You can order photocopies of the actual newspaper articles by clicking on the “Request for Stark County Records” link on the Indexes to Stark County Resources web page or by sending a written request to the Library’s Genealogy Division.
Upcoming "Genealogy in a Nutshell" Lectures
Our "Nutshell" lectures explore a wide range of research skills and sources and are free and open to the public. They are offered in the Richardson-Sloane Education Center at 101 Newbury Street on Wednesdays and Saturdays at 10:00 A.M. unless otherwise stated. Advance registration is not necessary.
March 4, 10 a.m., Marie E. DalyNew Visitor Welcome and Library TourNew visitors will be welcomed, given a chance to introduce themselves, meet other new visitors, describe their research and have knowledgeable staff advise them on how to proceed. The thirty-minute welcome will be followed by a tour of the library.
March 18, 10 a.m., Marie E. Daly Getting Ready for Your Research Trip to IrelandSo you are planning a visit to the Old Country, and you want to look up your Irish roots while you are there. NEHGS Irish expert Marie Daly will outline what you need to know before you leave, what Irish resources are available in the U.S., and where you should focus your research efforts in Ireland.
From the Online Genealogist
Question:“My great-grandfather supposedly 'left home one day and was never heard of again' so I am unable to locate his death record. I have found his marriage record, and the last census he appears on is the 1900 Fall River. Where should I go from here, when there is no death record available?”
Answer:My first suggestion would be for you to checking the cemetery plot records of his grandparents, parents, and his siblings. He may have died out of state and the body was brought back for burial. Did he have any relatives living in 1900 such as his parents, siblings, etc? If they left a will, there may be a reference to his whereabouts.
Sadly an individual may die from a terrible accident, such as drowning, where the body may never have been recovered. In many places a death record will not be issued unless there is a physical body. It is also very possible he may have moved to another state entirely. Have you tried looking for him on the 1910 Census outside Massachusetts? This census and more can be searched on your access to HeritageQuest Online through NEHGS.
As more newspaper obituaries are scanned and made available you may eventually locate him. When he left town he may have changed his identity all together. Have you examined any local criminal court records for him? He may also be in jail in another state. And also separation support or divorce records may be worth examining. Obviously some of these examples are extreme. However you need to keep an open mind to the possibilities when searching for his date and place of death.
David Allen Lambert is the Society’s Online Genealogist. If you would like to ask him a question, contact him at firstname.lastname@example.org or visit his blog at http://www.davidlambertblog.com/. For more information about the Online Genealogist visit http://www.newenglandancestors.org/research/main/online_genealogist.asp. Please note that he will make every effort to reply to each message, but will respond on a first-come, first-served basis.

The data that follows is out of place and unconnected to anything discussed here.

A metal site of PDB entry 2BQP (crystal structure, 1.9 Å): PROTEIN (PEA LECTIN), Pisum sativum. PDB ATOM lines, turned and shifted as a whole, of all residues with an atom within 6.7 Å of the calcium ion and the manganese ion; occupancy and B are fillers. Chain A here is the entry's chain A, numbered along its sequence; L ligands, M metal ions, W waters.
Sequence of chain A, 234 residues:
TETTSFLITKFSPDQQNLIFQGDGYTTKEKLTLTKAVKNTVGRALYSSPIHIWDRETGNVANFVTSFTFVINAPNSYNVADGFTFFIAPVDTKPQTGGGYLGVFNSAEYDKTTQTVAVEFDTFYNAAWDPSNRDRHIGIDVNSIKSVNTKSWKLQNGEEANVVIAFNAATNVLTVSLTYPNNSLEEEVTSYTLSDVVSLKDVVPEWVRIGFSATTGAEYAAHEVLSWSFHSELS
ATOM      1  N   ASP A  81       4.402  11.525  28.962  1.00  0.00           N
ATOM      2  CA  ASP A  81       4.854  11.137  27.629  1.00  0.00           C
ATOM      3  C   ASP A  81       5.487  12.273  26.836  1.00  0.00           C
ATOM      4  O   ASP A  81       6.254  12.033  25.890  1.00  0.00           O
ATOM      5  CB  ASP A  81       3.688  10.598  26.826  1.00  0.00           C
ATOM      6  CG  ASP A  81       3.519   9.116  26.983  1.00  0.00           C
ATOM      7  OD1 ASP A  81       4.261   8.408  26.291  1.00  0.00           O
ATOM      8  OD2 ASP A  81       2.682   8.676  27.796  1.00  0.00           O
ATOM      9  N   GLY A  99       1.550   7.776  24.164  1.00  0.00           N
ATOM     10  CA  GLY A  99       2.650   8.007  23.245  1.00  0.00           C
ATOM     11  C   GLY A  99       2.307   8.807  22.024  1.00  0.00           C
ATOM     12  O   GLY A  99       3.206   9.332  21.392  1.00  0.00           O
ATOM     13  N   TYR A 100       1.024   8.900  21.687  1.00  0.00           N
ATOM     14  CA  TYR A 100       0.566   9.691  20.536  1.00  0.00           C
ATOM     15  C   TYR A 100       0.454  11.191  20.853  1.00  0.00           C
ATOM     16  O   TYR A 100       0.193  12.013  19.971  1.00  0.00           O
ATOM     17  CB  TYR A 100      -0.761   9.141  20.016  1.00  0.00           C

Getting Obituaries Through Interlibrary Loanby Christopher Challender Child
The Social Security Death Index and several state death indexes available on Ancestry.com, FamilyTreeLegends.com, and other databases make tracking down lost relatives born in the early twentieth century easier than before, although writing away for their death records can often take a long time and be expensive. Sometimes the last residence given in the Social Security Death Index is not the state in which the individual died. Then you really may have no idea where your subject’s death occurred. An easier and less expensive way is getting the person’s obituary, which usually occurs in the deceased person’s place of residence whether they died there or not.
First, figure out what local newspapers exist for the person’s town of residence. You can usually find this online through search engines like Google or Yahoo. Then make an interlibrary loan request from your local library, usually for the first ten days after a person’s death. Some newspapers have a whole month microfilmed on one roll, while some have two or three reels for a month. Libraries may have different rules, but most allow up to three reels to be borrowed at a single time. In case of an older Social Security Death Index entry where only the month is mentioned and not the day, borrow that month, and the first few days of the next one, in case the deceased person died at the end of the month.
This is often an easier and less expensive way to get the facts of the persons death than ordering offical death certificates. It also usually gives you a lot more information about the deceased person’s survivors that you may not have known about, especially if you are researching a distant relative. You can always write for the death certificate if you still need it after reviewing the obituary.
NEHGS Contact Information
We encourage you to email this newsletter to others who might be interested. To subscribe or view back issues of eNews, please visit http://www.newenglandancestors.org/education/articles/NEXUS_eNews/enews_main.asp.
NEHGS eNews, like all of our programs, is made possible through the generous contributions of our members. For more information about giving to NEHGS visit http://www.newenglandancestors.org/giving/.
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To become a member of the New England Historic Genealogical Society, please visit http://www.newenglandancestors.org/membership/levels/default.asp.
Copyright 2006, New England Historic Genealogical Society101 Newbury Street, Boston, MA 02116